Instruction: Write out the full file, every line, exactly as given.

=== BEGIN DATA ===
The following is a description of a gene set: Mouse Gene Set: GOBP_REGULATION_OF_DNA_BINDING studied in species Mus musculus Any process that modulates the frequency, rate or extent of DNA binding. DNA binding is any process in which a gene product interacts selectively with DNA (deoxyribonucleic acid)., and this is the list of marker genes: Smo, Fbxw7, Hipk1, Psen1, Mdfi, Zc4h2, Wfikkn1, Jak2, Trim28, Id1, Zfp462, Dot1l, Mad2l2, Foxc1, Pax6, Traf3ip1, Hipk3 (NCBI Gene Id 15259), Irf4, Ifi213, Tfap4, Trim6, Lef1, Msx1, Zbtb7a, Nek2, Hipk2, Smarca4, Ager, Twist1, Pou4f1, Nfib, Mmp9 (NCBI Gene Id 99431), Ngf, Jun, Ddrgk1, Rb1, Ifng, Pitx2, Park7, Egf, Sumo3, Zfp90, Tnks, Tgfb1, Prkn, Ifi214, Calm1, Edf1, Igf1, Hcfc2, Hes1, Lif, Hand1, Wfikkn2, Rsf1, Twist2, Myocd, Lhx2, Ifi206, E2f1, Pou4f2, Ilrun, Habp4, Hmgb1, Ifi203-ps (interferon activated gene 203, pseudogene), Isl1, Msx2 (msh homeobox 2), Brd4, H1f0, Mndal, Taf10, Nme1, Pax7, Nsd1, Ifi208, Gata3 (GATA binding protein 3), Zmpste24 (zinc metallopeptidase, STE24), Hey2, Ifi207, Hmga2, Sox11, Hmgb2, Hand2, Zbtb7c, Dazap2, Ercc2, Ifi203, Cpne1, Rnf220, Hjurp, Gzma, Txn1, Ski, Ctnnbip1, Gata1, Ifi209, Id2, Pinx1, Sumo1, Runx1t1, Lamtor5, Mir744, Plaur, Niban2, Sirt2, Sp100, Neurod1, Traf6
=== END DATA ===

The following is a description of a gene set: Mouse Gene Set: GOBP_REGULATION_OF_DNA_BINDING studied in species Mus musculus Any process that modulates the frequency, rate or extent of DNA binding. DNA binding is any process in which a gene product interacts selectively with DNA (deoxyribonucleic acid)., and this is the list of marker genes: Smo, Fbxw7, Hipk1, Psen1, Mdfi, Zc4h2, Wfikkn1, Jak2, Trim28, Id1, Zfp462, Dot1l, Mad2l2, Foxc1, Pax6, Traf3ip1, Hipk3 (NCBI Gene Id 15259), Irf4, Ifi213, Tfap4, Trim6, Lef1, Msx1, Zbtb7a, Nek2, Hipk2, Smarca4, Ager, Twist1, Pou4f1, Nfib, Mmp9 (NCBI Gene Id 99431), Ngf, Jun, Ddrgk1, Rb1, Ifng, Pitx2, Park7, Egf, Sumo3, Zfp90, Tnks, Tgfb1, Prkn, Ifi214, Calm1, Edf1, Igf1, Hcfc2, Hes1, Lif, Hand1, Wfikkn2, Rsf1, Twist2, Myocd, Lhx2, Ifi206, E2f1, Pou4f2, Ilrun, Habp4, Hmgb1, Ifi203-ps (interferon activated gene 203, pseudogene), Isl1, Msx2 (msh homeobox 2), Brd4, H1f0, Mndal, Taf10, Nme1, Pax7, Nsd1, Ifi208, Gata3 (GATA binding protein 3), Zmpste24 (zinc metallopeptidase, STE24), Hey2, Ifi207, Hmga2, Sox11, Hmgb2, Hand2, Zbtb7c, Dazap2, Ercc2, Ifi203, Cpne1, Rnf220, Hjurp, Gzma, Txn1, Ski, Ctnnbip1, Gata1, Ifi209, Id2, Pinx1, Sumo1, Runx1t1, Lamtor5, Mir744, Plaur, Niban2, Sirt2, Sp100, Neurod1, Traf6